• Junior synonym of ligniperdus: Yasumatsu & Brown, 1951: 31; Pisarski, 1961a: 156; Bolton, 1995b: 108; Czechowski, et al. 2012: 233; Radchenko, 2016: 330.
  • obsoleta. Formica obsoleta Christ, 1791: 509, pl. 60, fig. 5 (q.).
    • [Unresolved junior primary homonym of obsoleta Linnaeus, 1758: 580 (Bolton, 1995b: 114).]
    • Junior synonym of ligniperda: Emery, 1892b: 161; Emery, 1925b: 74; Karavaiev, 1936: 181; Bolton, 1995b: 114; Casevitz-Weulersse & Galkowsky, 2009: 479; Radchenko, 2016: 330.

Type Material

Seifert, 2019: Latreille spent unusually much space arguing about “la torture pour les reconnoitre” of the two huge red-breasted ant species named, at that time, Formica ligniperda and Formica herculeana. There is one statement in the description that suggests non-synonymy of his ant with Camponotus herculeanus: “L’abdomen est...noir, luisant, avec le devant du premier anneau d’un rouge sanguin,...” (The abdomen is black, shining, with the anterior part of the first ring bloodred). This wording does not clearly quantify how large the red surface in front of the first gaster segment really was, but Latreille most probably meant a larger patch of a lighter red that is typical for Camponotus ligniperda (Seifert 1989, 2018). This vague indication gets some support from the climatic and geographic conditions at the type locality Brivela-Gaillarde (45.17°N, 1.53°E, 115 m), the surroundings of which hardly exceed an elevation of 500 m. If we subtract 1.0 °C of global warming from the current climate data of Brive, the mean air temperature from 1 May to 31 August should have been 17.6 °C around the year 1800; this value decreases to 15.0 °C at elevations of 500 m, and the annual precipitation was about 700 mm. These data are within the optimum of the climate niche of C. ligniperda, but represent more marginal conditions within the niche of C. herculeanus (Seifert 1989, 2017, 2018). Accordingly, we may expect C. herculeanus to have been much rarer or absent in this region during Latreille’s time.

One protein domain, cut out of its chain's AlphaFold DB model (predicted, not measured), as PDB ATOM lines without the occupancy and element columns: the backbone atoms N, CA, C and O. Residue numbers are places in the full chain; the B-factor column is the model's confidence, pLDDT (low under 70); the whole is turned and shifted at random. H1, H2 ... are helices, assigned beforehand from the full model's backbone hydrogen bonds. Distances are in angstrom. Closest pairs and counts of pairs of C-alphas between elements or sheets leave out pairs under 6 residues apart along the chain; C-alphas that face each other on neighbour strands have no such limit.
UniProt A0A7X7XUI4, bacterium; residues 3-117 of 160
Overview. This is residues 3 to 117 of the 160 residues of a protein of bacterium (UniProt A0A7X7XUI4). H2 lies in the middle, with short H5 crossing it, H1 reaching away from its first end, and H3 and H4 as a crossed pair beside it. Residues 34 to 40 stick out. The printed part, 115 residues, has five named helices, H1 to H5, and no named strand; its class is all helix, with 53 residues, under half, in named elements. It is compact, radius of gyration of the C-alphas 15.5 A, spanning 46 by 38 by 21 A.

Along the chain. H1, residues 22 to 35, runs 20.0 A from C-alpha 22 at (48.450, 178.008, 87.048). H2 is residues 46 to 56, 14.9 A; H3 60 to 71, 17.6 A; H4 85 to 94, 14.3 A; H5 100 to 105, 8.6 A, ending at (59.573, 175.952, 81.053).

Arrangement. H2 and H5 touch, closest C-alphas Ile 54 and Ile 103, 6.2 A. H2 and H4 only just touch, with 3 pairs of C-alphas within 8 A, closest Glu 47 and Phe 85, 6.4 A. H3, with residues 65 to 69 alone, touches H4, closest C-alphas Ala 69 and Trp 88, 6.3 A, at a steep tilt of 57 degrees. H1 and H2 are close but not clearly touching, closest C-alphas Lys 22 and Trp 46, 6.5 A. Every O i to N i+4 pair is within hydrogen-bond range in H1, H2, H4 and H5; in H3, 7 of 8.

Whatever interpretation is given, there is no definite proof which ant Latreille really meant and investigation of type specimens is required. However, according to a message from J. Casevitz-Weulersse of 13 June 2008, there are no specimens in the collection of Muséum National d’Histoire Naturelle Paris that could be considered as types. To finally settle the identity of Camponotus ligniperda, a neotype is fixed herewith at a medium-sized worker labelled “FRA: 45.3600°N, 1.9444°E/Vitrac-sur-Montane 1.8 km S/550 m, leg. Galkowski 2008.08.28” and “Neotype Camponotus ligniperda (Latr. 1802) des B. Seifert 2018”. This specimen was collected with two other workers from a nest found 38 km NE of Brive-la-Gaillarde and is stored in the Staatliches Museum für Naturkunde Görlitz.

Taxonomic Notes

Seifert (2019) found a low-level of hybridisation between C. ligniperda and Camponotus herculeanus. The frequency of hybridization between the two species is estimated for Central Europe as 0.2–1.0%. This low ratio indicates strong reproductive barriers considering syntopic occurrence at about 10% of the observation sites, a nearly complete overlap of swarming times and basically equal meteorological conditions to release swarming. Unless otherwise noted the text for the remainder of this section is reported from the publication that includes the original description.